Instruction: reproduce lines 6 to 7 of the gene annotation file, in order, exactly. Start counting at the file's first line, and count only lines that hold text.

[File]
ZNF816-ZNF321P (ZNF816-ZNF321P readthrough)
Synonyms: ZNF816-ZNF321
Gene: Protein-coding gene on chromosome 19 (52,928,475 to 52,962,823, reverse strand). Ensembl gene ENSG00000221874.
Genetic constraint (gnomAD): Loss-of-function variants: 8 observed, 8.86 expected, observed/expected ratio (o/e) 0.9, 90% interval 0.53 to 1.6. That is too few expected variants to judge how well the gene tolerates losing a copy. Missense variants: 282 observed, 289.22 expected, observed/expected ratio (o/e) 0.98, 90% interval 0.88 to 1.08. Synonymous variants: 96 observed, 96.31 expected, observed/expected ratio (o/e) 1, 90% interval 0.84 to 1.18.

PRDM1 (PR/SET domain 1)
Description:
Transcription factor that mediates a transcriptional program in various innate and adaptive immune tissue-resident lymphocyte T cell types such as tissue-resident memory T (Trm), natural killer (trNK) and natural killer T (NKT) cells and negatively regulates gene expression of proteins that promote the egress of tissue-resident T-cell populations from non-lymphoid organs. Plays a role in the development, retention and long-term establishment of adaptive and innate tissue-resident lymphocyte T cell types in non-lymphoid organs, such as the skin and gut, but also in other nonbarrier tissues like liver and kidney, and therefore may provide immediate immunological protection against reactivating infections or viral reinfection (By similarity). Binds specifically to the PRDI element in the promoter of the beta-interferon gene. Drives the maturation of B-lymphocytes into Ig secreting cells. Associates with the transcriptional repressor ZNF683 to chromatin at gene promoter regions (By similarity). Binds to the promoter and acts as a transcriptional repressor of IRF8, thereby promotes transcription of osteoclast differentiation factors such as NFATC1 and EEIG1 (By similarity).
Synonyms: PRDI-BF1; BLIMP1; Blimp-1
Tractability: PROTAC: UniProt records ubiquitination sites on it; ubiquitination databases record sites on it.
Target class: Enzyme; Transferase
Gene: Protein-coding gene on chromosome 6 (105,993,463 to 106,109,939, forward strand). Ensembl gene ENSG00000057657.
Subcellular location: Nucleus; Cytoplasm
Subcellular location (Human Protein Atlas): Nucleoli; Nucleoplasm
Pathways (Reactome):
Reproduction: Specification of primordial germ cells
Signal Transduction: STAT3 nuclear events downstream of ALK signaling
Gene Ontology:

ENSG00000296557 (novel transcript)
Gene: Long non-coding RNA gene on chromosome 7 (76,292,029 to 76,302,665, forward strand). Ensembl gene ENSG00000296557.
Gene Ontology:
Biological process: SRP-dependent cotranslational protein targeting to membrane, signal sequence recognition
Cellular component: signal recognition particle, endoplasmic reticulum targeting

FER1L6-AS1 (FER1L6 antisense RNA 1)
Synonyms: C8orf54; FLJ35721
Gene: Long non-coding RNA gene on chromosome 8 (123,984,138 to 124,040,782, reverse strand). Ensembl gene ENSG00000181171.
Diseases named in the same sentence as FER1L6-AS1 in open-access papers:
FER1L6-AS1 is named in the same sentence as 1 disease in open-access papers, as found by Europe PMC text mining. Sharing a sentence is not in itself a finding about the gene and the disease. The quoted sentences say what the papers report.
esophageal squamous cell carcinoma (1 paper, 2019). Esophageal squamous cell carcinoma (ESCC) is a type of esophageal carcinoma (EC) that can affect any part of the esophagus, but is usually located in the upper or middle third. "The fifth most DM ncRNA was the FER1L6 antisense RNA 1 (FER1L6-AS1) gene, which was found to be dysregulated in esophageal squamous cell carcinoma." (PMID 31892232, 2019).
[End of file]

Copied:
Description:
Transcription factor that mediates a transcriptional program in various innate and adaptive immune tissue-resident lymphocyte T cell types such as tissue-resident memory T (Trm), natural killer (trNK) and natural killer T (NKT) cells and negatively regulates gene expression of proteins that promote the egress of tissue-resident T-cell populations from non-lymphoid organs. Plays a role in the development, retention and long-term establishment of adaptive and innate tissue-resident lymphocyte T cell types in non-lymphoid organs, such as the skin and gut, but also in other nonbarrier tissues like liver and kidney, and therefore may provide immediate immunological protection against reactivating infections or viral reinfection (By similarity). Binds specifically to the PRDI element in the promoter of the beta-interferon gene. Drives the maturation of B-lymphocytes into Ig secreting cells. Associates with the transcriptional repressor ZNF683 to chromatin at gene promoter regions (By similarity). Binds to the promoter and acts as a transcriptional repressor of IRF8, thereby promotes transcription of osteoclast differentiation factors such as NFATC1 and EEIG1 (By similarity).